This 1,200 s.f. space along the Harborwalk is located on Sleeper Street off Seaport Boulevard. The Rose Kennedy Greenway, Children’s Museum, Martin’s Park, the Institute for Contemporary Art/Boston, The Society for Arts and Crafts, and numerous bars and restaurants are nearby.

Fort Point Arts at the Envoy is one of the Ch.91 regulated publicly accessible spaces on the Boston waterfront and FPAC extends its gratitude to our partner, the Envoy Hotel.

If you are interested in collaborating with Fort Point Arts on an exhibition, performance, or art event, please contact us at

Located at:
70a Sleeper Street
Boston, MA 02210
(Across from the Barking Crab Restaurant)

An Anticline of Data – I’ve Been There

Jeffrey Heyne, Mark J. Stock, & W. Benjamin Bray

Liz Shepherd (right) and Rebekah Lord Gardiner, founders of Shepherd & Maudsleigh Studio, have curated the work of 17 artists for the upcoming  exhibition, (un)confined: The Artists of Shepherd & Maudsleigh Studio

April 6–May 14, 2023
Reception: Friday, April 7th; 6–8pm
DiGEO: Navigating Digital Geography: Saturday, April 29th; 3–4:30pm RSVP
Gallery Hours: Wed–Sun, 12–4pm

Curated by W. Benjamin Bray, and featuring the works of Jeff Heyne, Mark J. Stock, and W. Benjamin Bray

Something about a place draws us there, and then we return, adding complexity, clarity, or meaning. We may return to ground-truth, or simply experience a remotely-sensed environment, depicting the peculiarities of it in different ways. Or we may return to a place through remote sensing. Artists have more information available to them than ever before, with more methods for access and visualization, so “realism” through an artist’s lens is a function of more variables than before. No one has the same sense of reality, regardless of their proximity or path. Ultimately, the place we represent as artists may not be real, but our idea of a place that’s a product of interpretation and abstraction.

The work presented in An Anticline of Data – I’ve Been There presents different types of “travel photos”, where each image or object could involve years of study, and thousands of miles of travel. Each artist brings a different set of peculiarities to their practice, and the works represent a broad, yet linked set of techniques and perspectives. This exhibition also presents a diversity of subject matter, and in doing so reveals the importance of geospatial cues that artists utilize,. If we are inspired by a location or an event, we often begin our survey through comparison and contrast with other places using these cues, and a location’s fundamental properties. A common tool for interpreting one’s location has always been a map, and as the number, quality and diversity of vantage points and sensors explodes, the navigable characteristics of a location are being revealed through geospatial masking and painting, by exploring the diversity of geospatial data an artist has in their palette. Dynamics, geophysical and sociological, can be revealed by their singular geospatial codes, such as zones of contrast in atmospheric, or oceanic fronts. In concert with maps, photography has allowed artists to describe the relationship of disparate locations through common landscape features, which serve to relate locations not just through abstraction, but also through sociological situations. It’s an ideal medium for guiding the viewer on a journey through scale, offering the macroscale view of a situation and at the same time, close-ups of details that reveal novel truths about a situation that our normal perspective would miss. And now, an individual can interpret a location as a 3D object with form, and use various levels of reduction to render a location in a way that it can be juxtaposed in its entirety with related locations. The rendering of a location as an object can ultimately remove the place from the geospatial realm, and from geospatial convention, and allow for the artist to apply an entirely different set of tools with which to interpret a location, in effect, creating a greater challenge for the viewer to expand their own sense of survey method.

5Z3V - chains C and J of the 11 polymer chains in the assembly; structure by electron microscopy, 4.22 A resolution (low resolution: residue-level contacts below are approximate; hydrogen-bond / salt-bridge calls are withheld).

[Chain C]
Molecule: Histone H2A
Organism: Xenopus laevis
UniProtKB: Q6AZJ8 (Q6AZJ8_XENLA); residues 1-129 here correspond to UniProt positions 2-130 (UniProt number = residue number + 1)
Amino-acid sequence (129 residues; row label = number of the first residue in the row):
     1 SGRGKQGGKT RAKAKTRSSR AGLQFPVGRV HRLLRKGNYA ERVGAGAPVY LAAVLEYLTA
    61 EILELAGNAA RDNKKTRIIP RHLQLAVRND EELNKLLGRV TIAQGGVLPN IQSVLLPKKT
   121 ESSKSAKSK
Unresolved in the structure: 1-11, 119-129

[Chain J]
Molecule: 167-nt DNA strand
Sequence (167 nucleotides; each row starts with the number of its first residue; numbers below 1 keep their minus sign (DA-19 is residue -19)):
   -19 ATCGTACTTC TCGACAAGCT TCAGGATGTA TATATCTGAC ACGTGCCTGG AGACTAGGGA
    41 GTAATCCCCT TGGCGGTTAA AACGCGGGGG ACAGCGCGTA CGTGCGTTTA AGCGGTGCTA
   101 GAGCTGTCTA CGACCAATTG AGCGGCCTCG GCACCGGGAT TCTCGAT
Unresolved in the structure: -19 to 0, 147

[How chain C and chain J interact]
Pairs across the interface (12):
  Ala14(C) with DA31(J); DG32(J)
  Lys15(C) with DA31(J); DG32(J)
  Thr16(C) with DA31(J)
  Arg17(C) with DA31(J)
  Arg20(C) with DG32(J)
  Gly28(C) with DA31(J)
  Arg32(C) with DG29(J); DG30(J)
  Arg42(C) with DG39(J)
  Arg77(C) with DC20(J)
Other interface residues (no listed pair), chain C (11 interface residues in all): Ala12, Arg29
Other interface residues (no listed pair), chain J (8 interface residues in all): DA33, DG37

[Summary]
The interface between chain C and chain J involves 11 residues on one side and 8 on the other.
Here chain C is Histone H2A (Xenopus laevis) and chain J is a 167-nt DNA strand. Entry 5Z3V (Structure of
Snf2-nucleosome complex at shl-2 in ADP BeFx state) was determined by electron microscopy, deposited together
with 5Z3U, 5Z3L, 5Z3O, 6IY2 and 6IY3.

What Was Yours, Is Now Mine, by Jeffrey Heyne, explores the impact of extractivism of natural resources on sacred/protected/public lands of the American Southwest, and by analogous extension, up into the Heavens. The overall message conveyed in his collaged photos can be read as calm, soothing, possibly even pretty, but the odd and disparate contrast/comparisons among them ring a note of discord, and hopefully a rising alarm over land rights. Mark Stock’s new landscapes reimagine the relationship between the body and land by elevating and empowering the viewer and concretizing the “map.” Using computational research tools designed to manipulate the deluge of open geographic information (laser scans, aerial photographs), Stock de-contextualizes the natural and built environments and inverts their physical dominance. W. Benjamin Bray uses photography and geospatial data visualization to expand the scope of place beyond one order of scale, employing perspectives that are static and in motion. His works serve as re-interpretations of the role of the lighthouse and its lightkeeper, as an in-situ perspective derived from remote sensing and cartography.

Coming Soon:

Holding Space: Meditations on Queer Experience

Group Show Curated by Theodora Earthwurms

May 17 – June 25, 2023

Previous Exhibitions and Events

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70 Sleeper Street
Boston MA 02210
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